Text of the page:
Image by Gerd Altmann from Pixabay
CNN and other news sources recently reported on a study of over 8000 Americans who were surveyed about their ability to discern fake news via “headlines presented in the format of how news articles would look if they appeared in a Facebook feed. They were also asked to rate their ability to determine whether stories were true.”
Trudi was asked to comment on the article by a member of her University’s Office of Communications and Marketing. That piece was published on June 2 in a shortened form. Here are her original comments with brief CNN quotes setting the stage:
From the CNN article: “In all, these results paint a worrying picture: The individuals who are least equipped to identify false news content are also the least aware of their own limitations and, therefore, more susceptible to believing it and spreading it further…”
Trudi: It can be eye-opening to realize your powers of discernment may not be what you think they are, regardless of your level of education, profession, or political leanings. I recommend that everyone take the Common Misconceptions test offered by the organization Clearer Thinking. While it focuses on common misconceptions rather than headlines, there is enough similarity to assess, as they put it, “How well can you tell reality from B.S.” Not only will you find out if your understanding of the 30 items they ask about is on target, but, more importantly, “this test will analyze your answer patterns and provide a custom report that tells you how often you should trust your gut and when it’s better to be suspicious of your intuitions.” I was speaking from personal experience when I said it was eye-opening!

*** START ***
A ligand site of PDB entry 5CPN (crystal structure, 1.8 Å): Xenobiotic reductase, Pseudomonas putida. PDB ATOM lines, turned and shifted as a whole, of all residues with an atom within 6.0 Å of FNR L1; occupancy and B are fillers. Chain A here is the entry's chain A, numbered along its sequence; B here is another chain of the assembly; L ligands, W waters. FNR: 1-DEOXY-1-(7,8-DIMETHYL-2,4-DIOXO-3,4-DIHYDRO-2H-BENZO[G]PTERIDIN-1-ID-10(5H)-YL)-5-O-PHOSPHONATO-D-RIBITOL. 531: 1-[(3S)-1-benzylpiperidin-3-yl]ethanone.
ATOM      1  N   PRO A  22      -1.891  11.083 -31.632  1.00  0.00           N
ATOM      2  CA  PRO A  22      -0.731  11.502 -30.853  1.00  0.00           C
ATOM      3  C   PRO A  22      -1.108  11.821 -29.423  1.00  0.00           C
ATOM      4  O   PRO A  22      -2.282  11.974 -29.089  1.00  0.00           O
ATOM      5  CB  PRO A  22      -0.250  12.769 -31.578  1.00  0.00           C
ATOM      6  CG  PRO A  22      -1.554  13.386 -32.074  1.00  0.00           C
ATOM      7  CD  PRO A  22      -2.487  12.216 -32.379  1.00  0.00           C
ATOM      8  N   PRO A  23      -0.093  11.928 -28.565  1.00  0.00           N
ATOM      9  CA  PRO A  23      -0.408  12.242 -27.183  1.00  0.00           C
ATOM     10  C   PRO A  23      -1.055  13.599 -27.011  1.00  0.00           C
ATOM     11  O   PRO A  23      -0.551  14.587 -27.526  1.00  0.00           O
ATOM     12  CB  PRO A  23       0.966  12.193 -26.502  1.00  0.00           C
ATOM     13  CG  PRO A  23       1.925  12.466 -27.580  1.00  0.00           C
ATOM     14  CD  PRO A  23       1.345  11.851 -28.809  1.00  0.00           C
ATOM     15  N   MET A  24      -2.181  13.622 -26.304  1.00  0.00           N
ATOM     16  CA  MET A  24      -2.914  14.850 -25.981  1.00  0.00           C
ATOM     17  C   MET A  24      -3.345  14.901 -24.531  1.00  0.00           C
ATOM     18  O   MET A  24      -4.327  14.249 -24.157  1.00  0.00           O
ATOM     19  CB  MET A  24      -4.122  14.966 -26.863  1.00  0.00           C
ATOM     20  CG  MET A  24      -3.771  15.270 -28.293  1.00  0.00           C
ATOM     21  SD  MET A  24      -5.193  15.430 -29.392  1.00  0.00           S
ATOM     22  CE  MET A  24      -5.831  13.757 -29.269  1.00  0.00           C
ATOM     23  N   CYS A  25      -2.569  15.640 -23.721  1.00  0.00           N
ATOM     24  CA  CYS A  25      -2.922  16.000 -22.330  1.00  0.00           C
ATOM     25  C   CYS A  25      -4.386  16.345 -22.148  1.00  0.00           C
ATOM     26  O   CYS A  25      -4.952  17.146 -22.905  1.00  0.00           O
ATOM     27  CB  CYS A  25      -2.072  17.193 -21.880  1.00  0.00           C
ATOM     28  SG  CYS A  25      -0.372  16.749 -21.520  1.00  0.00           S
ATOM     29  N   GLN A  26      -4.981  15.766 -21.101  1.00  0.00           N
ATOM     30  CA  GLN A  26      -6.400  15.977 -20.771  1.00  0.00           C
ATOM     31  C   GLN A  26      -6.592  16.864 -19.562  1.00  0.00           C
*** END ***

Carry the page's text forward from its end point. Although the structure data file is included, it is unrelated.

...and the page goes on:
From the CNN article: “If people incorrectly see themselves as highly skilled at identifying false news, they may unwittingly be more likely to consume, believe and share it, especially if it conforms to their worldview. Recognizing that one’s judgments on the truthfulness of headlines or content aren’t infallible will, hopefully, keep down the negligent sharing of false information.”
Trudi: There are other things that you can do besides take the Common Misconceptions test and triangulating news from sources with different perspectives. I recommend becoming familiar with the Metaliteracy Framework, which emphasizes the importance of becoming a responsible citizen and ethical consumer, sharer, and creator of information, both individually and collaboratively. The Metaliteracy Learning Collaborative has developed a number of free online tools, from short videos on YouTube to fun quests to more extensive Coursera MOOCs (massive open online courses), all of which provide a great introduction to the learning domains, roles, and characteristics of metaliterate learners—people who know to be skeptical about information until it is assessed. This list of resources was originally offered in the form of a blog post, but is now the first item under the Metaliteracy in Practice tab. Kudos to Kelsey O’Brien for the design of the resource list.
A second approach, related to metaliteracy, is to shift one’s thinking away from cognitive biases and towards open inquiry and curiosity. There are a number of new initiatives, such as the Open Mind non-profit which offers tools that “equip people with the mindset and skillset to communicate constructively across differences.”
You can listen to Trudi’s interview on this and related topics for WAMC, the local National Public Radio station.